Last week we discussed the topic of IPOs, or initial public offerings, and when and why a company might decide to go public. Economic factors and a company’s perceived strengths or weaknesses can both impact whether a business can run a successful IPO, so it’s not surprising in periods where markets struggle that companies might seek different paths to going public. One Colorado biotech firm could offer that path for another company.
Nivalis Therapeutics currently trades on the NASDAQ as NVLS, but it’s reportedly floundering after trials of its primary compound failed to show promising results. The company still has another trial up it’s sleeve, but if things don’t turn round, it could be seeking an acquisition, merger or sale.
Nivalis isn’t in terrible financial shape. It reported $50 million in marketable securities and $16 million cash on hand as of September 2016, making it a tempting addition for any entity looking to go public.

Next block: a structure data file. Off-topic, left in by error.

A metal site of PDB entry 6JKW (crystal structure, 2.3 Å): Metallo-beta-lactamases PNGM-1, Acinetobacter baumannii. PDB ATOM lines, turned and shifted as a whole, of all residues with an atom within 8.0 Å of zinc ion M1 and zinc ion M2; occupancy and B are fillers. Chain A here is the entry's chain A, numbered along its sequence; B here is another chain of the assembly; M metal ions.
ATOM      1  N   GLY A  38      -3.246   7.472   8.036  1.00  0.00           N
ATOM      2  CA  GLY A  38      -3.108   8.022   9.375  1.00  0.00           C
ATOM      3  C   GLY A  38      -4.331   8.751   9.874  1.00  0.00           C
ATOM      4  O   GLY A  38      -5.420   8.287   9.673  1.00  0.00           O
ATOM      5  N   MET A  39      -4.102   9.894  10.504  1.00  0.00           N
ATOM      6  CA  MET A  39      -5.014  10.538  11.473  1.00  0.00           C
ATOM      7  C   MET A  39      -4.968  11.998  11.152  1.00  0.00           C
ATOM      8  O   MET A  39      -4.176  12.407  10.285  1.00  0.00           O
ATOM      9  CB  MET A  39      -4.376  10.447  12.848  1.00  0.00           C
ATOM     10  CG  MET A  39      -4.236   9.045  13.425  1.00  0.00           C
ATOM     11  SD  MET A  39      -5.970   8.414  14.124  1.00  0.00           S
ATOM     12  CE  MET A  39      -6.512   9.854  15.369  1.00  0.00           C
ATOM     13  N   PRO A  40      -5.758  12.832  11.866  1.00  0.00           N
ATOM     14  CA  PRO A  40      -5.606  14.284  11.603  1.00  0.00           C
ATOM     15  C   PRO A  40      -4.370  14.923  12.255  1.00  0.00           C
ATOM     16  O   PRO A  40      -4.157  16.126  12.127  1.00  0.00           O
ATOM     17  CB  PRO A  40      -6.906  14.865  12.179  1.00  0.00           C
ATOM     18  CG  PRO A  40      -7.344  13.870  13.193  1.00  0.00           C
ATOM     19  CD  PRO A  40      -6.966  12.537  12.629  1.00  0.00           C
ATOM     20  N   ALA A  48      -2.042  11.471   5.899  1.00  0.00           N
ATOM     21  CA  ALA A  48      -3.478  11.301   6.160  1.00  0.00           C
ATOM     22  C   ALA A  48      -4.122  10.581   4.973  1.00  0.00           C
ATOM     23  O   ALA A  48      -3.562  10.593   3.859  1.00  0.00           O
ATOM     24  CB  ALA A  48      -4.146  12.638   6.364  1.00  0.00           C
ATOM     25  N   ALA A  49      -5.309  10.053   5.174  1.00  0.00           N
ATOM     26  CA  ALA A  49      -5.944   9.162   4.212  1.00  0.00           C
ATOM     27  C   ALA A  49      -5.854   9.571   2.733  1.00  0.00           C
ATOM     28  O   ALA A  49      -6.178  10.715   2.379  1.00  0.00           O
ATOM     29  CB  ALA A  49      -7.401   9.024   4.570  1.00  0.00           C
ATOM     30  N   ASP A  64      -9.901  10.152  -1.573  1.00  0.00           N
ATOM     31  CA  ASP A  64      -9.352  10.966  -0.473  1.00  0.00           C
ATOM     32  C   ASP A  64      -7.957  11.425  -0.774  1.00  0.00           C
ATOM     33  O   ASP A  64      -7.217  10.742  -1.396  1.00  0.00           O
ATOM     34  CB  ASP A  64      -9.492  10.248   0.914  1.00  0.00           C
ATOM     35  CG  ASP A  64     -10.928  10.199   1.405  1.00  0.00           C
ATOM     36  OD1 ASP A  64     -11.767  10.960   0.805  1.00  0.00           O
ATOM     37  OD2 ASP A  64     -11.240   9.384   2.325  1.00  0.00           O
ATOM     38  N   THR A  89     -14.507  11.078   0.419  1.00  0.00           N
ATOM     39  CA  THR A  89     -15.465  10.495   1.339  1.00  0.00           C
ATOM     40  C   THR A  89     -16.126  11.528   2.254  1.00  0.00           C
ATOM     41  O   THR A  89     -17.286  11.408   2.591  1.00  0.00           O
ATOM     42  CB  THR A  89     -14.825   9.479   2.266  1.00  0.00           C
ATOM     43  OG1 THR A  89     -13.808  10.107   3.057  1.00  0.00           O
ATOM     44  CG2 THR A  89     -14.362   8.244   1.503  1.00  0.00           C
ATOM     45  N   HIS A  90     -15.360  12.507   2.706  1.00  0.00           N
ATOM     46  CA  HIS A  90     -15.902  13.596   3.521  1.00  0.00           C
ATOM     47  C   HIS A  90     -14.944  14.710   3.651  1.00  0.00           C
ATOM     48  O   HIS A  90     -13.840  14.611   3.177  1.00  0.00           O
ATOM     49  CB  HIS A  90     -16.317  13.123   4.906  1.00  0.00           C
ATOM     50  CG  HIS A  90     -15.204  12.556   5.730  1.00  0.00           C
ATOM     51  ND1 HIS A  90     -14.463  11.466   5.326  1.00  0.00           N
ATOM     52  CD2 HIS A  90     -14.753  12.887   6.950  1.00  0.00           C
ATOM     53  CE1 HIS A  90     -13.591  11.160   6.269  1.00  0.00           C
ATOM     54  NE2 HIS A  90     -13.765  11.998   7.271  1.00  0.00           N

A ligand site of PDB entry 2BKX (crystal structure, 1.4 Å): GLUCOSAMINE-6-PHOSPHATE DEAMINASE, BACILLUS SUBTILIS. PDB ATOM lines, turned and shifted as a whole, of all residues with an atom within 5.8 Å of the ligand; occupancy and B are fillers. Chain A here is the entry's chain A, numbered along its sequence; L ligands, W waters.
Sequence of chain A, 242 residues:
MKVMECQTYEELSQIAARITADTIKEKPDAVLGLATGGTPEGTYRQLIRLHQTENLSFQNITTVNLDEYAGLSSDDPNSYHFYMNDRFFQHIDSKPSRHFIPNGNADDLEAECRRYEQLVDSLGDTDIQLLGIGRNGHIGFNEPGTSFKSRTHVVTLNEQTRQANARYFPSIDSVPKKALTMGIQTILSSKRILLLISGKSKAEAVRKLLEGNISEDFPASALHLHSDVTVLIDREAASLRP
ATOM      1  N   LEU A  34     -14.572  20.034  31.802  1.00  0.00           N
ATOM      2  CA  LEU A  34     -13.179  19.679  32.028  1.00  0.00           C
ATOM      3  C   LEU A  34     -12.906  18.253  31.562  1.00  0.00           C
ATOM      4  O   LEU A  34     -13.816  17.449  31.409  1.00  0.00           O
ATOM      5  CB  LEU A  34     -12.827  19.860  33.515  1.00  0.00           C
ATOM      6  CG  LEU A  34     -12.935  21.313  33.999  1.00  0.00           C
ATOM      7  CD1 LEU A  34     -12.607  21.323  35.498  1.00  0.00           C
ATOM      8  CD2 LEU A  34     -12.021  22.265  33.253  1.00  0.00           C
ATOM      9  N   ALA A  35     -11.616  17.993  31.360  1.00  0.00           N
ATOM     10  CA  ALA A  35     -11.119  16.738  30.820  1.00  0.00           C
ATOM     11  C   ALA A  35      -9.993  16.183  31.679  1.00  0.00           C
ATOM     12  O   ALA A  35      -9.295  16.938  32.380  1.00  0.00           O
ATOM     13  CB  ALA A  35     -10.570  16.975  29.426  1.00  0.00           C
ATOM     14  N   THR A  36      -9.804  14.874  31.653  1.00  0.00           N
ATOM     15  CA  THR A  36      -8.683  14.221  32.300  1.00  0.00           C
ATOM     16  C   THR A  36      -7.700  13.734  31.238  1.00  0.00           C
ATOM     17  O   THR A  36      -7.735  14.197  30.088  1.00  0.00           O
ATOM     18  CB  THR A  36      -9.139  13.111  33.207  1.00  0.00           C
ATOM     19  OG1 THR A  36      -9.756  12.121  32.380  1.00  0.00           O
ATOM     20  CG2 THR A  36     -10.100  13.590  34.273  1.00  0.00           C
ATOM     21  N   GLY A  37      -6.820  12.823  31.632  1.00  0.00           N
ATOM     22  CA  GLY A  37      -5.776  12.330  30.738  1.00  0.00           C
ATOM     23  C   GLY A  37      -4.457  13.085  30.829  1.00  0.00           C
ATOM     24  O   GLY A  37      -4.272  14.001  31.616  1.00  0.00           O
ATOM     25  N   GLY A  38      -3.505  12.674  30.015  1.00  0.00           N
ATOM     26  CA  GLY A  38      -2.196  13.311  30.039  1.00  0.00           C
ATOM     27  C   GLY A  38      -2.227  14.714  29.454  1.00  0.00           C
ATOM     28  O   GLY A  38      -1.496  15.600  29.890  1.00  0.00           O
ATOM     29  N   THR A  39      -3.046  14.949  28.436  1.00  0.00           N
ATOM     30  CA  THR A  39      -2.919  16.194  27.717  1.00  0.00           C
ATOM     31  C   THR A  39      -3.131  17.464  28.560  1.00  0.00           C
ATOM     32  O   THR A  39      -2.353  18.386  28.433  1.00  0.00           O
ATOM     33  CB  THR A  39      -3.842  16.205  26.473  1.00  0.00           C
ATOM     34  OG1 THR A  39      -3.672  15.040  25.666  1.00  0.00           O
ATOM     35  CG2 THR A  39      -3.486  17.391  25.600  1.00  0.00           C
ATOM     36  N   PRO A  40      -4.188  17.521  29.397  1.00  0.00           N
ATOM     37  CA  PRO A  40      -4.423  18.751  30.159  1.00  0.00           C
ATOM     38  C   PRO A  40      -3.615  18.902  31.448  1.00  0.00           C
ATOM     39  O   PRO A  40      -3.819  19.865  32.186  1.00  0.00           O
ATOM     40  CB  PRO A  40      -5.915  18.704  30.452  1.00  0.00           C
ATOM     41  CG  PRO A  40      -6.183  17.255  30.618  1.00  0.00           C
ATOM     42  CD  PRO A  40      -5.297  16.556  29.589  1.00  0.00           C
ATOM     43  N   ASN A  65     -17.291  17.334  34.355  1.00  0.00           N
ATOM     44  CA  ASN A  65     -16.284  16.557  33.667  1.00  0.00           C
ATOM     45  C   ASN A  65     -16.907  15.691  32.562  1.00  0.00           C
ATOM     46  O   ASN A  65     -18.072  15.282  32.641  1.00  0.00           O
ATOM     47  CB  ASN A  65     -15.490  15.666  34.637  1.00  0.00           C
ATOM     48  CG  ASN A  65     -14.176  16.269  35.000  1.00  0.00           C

Aside from assets and capital, why would another company want Nivalis? Simply put, the value of an existing tie to the public markets can be steep. Another pharmaceutical company could merge with Nivalis, keeping the name and tie to NASDAQ, but bringing on board proprietary compounds and processes that could perform better in clinical trials and have a better chance of making it to market.
This is known as a reverse merger. A smaller or newer company buys into — or buys out — an established but floundering company for the brand recognition or IPO shortcut. If you’re considering this move from either side of the equation, make sure you protect your business legally. Work with a business law professional to vet any agreement before money and signatures change hands.
Source: Denver Business Journal, “Colorado biotech to streamline operations, explore alternatives after clinical trial failure,” Greg Avery, Jan. 03, 2017